Flames Hockey coach Kirk Handy reflects on career
Eighteen years ago, Ontario-native Kirk Handy was thrust into the position of head coach for Liberty University’s men’s hockey team. The mid-season change was a shock for Handy, but it started his journey to earn more than 400 career wins and become the senior director of Campus Recreation at Liberty University.
After the Flames win against the Alabama Crimson Tide on Feb. 9, it was announced that coach Handy had logged his 401st win, bumping his career win percentage to .700.
“There wasn’t a lot of time to think about the good, the bad, and the ugly. It’s been a great opportunity to grow as a leader and realize that I need to be out in front of a group of people and lead well,” Handy said. “I had to really stretch myself on being someone who was proactive on many different facets.”
Handy has become an integral part of the club sports program, both as senior director and as head hockey coach. His hard work and dedication have helped the club sports program grow and evolve into what it is today, and he has coached the men’s hockey team to greater heights than ever before.
Senior forward Grant Garvin said the hockey program would not be the same without Handy at the helm.
“(Handy is) always striving to be better for us as a team. For me, being here for four years, I can say that each year has gotten better and better,” Garvin said.
Handy came to Liberty as a transfer student in 1996 after spending one year at Nipissing University in Ontario.
While attending Liberty, Handy said he learned the importance of an active spiritual life. During his time as a student, he grew in his faith and recognized the difference between being a Christian and having a relationship with Christ.
“Liberty meant so much to me when I went here as a student. It changed the way that I perceived my faith. Before (Liberty) I was happy to be a Christian, and I think through Liberty, I learned to use my faith to make a difference and how (to) influence people through living out my life,” Handy said. “I used to see hockey as a sport, and now I see it as a sport and a platform.”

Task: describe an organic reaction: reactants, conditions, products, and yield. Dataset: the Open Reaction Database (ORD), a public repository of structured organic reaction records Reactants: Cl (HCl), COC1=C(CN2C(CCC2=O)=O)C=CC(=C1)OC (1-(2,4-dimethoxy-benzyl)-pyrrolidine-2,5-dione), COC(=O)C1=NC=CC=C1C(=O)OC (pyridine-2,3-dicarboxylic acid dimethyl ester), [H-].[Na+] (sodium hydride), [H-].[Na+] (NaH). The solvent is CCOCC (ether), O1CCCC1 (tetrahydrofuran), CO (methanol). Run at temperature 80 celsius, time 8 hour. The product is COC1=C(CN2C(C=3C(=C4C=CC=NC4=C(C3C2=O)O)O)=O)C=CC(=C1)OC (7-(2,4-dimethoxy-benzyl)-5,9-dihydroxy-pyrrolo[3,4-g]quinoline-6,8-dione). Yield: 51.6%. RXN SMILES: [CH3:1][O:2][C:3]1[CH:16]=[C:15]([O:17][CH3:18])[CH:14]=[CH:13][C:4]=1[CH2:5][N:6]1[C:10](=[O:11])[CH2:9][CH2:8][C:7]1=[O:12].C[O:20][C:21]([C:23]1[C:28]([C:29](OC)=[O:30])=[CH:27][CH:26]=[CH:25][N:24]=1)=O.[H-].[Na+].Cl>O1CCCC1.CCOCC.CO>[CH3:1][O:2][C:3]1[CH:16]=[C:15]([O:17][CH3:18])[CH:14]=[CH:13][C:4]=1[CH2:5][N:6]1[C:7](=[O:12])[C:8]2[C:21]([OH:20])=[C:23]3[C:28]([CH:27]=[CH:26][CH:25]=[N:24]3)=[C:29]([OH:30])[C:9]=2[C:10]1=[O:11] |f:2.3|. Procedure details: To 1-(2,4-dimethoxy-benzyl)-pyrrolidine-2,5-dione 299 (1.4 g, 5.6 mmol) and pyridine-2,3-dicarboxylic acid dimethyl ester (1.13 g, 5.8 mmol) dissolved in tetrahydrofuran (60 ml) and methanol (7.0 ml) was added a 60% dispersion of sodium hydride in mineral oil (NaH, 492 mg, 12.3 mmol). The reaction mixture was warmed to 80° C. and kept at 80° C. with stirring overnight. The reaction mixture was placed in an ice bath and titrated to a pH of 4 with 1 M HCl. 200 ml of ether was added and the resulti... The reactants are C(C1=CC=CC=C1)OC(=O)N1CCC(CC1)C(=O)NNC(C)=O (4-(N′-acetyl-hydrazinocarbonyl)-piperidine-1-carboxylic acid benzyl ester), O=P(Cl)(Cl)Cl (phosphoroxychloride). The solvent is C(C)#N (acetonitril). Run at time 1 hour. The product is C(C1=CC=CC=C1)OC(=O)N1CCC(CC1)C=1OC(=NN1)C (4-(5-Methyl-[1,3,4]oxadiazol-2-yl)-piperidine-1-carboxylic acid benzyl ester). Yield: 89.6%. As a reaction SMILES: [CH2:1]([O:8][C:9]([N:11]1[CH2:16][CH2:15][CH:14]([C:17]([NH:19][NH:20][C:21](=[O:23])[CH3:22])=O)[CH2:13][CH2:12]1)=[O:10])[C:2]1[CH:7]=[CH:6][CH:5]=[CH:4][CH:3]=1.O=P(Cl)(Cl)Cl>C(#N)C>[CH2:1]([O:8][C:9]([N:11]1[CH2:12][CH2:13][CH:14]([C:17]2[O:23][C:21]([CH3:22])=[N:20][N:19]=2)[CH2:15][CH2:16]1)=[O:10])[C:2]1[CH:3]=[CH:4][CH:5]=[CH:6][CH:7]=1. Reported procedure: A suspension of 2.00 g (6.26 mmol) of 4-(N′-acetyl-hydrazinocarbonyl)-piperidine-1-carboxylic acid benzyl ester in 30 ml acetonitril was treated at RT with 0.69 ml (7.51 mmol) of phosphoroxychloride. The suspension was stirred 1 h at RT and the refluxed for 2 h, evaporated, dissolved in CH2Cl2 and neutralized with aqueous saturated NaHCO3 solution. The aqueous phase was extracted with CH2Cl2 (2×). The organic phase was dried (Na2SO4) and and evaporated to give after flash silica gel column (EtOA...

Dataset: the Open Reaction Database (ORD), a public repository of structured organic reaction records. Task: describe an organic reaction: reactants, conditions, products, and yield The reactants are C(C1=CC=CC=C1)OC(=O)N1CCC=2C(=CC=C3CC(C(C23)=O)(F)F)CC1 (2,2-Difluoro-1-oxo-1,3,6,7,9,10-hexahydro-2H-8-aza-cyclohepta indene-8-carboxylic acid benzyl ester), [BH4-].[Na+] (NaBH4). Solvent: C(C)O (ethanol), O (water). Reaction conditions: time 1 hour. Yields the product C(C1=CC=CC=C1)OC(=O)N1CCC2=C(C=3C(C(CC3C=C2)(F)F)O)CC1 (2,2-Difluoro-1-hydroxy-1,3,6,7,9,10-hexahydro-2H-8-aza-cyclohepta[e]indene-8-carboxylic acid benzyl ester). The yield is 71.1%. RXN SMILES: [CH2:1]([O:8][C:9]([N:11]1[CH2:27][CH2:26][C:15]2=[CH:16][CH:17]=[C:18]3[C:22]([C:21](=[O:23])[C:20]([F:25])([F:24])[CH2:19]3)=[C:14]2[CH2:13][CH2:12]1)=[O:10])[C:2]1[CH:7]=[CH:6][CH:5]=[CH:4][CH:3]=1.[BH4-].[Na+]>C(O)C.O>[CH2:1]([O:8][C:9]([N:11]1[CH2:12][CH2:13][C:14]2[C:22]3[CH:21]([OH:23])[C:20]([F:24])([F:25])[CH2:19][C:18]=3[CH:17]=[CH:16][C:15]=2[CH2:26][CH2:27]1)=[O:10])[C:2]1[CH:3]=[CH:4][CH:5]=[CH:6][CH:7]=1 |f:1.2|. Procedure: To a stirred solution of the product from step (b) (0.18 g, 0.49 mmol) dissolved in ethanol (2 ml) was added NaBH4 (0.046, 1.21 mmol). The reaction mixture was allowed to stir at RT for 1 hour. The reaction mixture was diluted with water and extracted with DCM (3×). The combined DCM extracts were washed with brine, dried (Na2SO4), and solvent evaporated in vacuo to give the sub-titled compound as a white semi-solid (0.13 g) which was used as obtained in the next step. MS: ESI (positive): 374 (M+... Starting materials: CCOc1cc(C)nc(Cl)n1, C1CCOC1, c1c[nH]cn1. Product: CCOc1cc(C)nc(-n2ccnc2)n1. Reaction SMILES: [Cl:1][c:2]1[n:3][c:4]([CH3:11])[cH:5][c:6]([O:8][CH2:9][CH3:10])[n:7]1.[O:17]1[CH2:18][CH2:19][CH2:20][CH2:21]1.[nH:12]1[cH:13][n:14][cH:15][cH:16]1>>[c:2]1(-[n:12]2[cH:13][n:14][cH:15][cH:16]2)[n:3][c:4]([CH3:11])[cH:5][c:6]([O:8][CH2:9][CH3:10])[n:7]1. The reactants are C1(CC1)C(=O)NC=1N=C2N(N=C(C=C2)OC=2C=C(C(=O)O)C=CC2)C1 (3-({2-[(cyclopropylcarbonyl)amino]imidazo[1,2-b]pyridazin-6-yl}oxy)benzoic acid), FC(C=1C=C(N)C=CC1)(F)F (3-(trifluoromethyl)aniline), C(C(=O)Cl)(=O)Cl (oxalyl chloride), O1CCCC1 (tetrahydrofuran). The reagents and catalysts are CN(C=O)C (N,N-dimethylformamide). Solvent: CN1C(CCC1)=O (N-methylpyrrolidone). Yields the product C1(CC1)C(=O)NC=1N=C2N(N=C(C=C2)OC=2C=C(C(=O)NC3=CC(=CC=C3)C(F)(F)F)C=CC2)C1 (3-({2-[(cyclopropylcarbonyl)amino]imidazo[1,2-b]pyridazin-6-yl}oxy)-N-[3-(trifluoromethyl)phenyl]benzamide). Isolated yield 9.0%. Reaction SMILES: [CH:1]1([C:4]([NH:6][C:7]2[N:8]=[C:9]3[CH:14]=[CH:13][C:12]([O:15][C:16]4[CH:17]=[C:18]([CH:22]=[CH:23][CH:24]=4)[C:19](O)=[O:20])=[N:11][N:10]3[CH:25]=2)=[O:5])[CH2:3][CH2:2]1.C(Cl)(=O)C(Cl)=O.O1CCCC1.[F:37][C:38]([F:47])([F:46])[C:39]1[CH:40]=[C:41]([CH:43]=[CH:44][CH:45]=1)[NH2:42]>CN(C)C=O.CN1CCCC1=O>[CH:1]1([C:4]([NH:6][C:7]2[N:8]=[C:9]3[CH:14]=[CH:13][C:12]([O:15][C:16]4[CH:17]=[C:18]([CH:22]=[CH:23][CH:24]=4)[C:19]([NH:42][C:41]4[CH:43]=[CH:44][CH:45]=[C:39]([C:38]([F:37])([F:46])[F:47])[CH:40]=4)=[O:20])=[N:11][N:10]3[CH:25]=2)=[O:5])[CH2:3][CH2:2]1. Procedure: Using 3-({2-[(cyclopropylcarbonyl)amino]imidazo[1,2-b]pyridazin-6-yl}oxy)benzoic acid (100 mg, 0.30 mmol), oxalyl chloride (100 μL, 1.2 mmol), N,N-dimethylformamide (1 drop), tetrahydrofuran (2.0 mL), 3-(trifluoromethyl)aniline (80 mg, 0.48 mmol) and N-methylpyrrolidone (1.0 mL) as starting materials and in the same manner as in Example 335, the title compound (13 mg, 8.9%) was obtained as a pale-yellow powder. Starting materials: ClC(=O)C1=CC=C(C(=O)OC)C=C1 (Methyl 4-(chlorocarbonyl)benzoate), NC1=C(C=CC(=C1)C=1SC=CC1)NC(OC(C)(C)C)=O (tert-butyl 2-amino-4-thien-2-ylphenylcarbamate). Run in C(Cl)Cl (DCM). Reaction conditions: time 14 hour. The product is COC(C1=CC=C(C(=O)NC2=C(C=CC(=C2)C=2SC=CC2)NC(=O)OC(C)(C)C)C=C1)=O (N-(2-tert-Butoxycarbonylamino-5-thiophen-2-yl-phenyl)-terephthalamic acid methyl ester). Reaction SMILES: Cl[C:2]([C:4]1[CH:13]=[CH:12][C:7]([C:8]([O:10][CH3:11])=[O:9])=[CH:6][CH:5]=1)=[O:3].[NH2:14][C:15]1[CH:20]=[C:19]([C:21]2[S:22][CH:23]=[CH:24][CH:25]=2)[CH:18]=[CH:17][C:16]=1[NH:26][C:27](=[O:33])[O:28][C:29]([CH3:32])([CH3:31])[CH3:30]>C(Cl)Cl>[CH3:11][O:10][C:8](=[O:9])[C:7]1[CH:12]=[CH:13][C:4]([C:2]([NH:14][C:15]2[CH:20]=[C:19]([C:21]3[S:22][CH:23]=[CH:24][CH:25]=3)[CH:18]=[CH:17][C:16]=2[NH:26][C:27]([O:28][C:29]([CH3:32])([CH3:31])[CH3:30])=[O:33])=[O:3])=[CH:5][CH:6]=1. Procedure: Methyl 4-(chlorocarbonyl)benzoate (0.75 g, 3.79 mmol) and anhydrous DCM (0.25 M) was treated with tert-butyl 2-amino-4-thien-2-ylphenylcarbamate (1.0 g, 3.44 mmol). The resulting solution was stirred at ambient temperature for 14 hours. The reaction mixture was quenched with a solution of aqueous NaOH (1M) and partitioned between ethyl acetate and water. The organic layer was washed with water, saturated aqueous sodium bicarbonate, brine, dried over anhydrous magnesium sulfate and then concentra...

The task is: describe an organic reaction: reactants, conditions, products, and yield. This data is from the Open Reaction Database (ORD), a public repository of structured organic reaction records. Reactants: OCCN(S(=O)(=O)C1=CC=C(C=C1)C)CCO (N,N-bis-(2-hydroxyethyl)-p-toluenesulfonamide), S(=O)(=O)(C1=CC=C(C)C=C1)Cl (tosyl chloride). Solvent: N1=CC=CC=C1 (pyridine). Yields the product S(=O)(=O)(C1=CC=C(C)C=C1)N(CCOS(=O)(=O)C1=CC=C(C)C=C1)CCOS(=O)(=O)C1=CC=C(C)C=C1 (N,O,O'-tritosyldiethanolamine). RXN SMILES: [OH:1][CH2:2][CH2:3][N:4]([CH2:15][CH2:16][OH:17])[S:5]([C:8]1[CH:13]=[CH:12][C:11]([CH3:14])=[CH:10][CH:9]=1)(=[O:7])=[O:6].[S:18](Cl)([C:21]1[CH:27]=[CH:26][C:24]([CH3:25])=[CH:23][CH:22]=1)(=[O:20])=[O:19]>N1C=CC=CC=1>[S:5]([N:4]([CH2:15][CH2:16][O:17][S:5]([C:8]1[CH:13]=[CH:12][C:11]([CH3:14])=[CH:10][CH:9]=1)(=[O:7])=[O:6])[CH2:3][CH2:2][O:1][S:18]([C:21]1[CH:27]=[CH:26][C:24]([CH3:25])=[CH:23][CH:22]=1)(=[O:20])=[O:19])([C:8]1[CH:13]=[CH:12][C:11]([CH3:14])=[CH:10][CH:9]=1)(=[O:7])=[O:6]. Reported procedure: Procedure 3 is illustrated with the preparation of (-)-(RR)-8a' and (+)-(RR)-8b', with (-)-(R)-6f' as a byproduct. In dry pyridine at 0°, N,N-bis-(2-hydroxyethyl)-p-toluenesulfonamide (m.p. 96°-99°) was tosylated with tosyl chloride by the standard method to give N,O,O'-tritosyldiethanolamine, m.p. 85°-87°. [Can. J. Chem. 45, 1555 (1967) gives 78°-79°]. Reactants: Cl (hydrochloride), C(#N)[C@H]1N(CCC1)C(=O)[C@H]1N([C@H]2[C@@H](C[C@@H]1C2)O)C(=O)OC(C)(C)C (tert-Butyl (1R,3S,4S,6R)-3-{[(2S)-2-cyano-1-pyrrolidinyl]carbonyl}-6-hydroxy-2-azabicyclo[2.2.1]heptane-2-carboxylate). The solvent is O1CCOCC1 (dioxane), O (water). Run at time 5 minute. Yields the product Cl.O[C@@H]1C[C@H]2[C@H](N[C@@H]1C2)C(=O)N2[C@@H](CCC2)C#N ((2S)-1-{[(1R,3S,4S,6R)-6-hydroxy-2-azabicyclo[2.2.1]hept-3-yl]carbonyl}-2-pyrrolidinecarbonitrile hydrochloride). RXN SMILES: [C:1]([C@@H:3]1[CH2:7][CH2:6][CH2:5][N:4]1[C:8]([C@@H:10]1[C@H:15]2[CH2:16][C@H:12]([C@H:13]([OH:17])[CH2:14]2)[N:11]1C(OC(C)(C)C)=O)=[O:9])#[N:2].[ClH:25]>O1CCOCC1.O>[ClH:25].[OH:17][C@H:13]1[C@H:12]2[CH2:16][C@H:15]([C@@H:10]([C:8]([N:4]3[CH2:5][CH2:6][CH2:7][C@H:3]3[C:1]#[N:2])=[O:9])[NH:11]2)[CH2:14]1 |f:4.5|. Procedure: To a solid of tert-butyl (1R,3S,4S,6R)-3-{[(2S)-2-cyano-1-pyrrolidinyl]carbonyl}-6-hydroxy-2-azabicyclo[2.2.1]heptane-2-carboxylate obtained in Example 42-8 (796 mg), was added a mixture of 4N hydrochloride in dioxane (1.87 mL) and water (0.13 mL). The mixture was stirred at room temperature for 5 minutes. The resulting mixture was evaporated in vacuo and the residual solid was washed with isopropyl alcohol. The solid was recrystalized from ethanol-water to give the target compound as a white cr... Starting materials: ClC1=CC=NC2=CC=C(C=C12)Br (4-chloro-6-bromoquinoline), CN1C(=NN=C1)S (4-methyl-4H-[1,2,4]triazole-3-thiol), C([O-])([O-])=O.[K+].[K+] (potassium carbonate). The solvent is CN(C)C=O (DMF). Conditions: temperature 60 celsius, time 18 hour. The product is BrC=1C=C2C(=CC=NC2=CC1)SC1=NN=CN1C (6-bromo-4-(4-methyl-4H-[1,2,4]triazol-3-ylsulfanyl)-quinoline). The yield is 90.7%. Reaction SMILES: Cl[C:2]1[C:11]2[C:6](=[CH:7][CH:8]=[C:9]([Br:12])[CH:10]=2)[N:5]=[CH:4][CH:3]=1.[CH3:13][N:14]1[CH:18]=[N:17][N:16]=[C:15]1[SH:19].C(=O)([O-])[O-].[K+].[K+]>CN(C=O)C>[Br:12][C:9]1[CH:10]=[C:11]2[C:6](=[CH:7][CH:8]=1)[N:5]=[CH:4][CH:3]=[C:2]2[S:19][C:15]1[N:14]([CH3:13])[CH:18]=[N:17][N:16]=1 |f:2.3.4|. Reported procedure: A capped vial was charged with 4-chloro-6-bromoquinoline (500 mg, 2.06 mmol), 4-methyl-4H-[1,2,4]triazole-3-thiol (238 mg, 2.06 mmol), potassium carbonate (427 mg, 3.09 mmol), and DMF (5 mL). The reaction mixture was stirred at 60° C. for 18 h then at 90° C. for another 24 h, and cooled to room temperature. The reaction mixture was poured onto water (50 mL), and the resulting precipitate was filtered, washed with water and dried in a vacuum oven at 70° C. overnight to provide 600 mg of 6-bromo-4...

He also had the opportunity to work with and interact with leaders like Jerry Falwell Sr., and the experience has stayed with him since.
“Liberty has had as much of an impact on me as anything I’ve ever done. I had an awesome opportunity to work with Dr. Falwell and some of those people back in the day. It was a great opportunity for me to glean from those guys and learn from them and to see leadership at its best,” Handy said.
He attended Liberty until he graduated in 2000 and became assistant coach with the hockey team.
According to Garvin, Handy’s persistent positivity and care make him stand out from any other coach Garvin has played under.
“Handy is more than just a coach. I think that’s why he stands out. He’s not just a coach, he’s more like a mentor. He cares so much more, and we’re not hockey players to him – we’re people,” Garvin said. “He’s the most positive person I’ve ever met. He could be having the worst day and you couldn’t even tell.”
Handy has high hopes for his team both on and off the rink, and he said he tries to challenge his team to succeed not only athletically, but also spiritually and academically.
“He motivates us to be better by his own example, whether that’s in hockey, or even more so in our spiritual lives. He wants us to grow as individuals more than even as hockey players,” Garvin said. “He’s a role model for us in our own lives and in being the type of man that he is.”
The Liberty men’s hockey team aims to win the 2018 ACHA national championship in Columbus, Ohio, on Tuesday, March 13. The team ended its regular season with a record of 28 wins and six losses and has set a school record for 17 consecutive wins. The Flames also won the ESCHL playoff championship Feb. 25.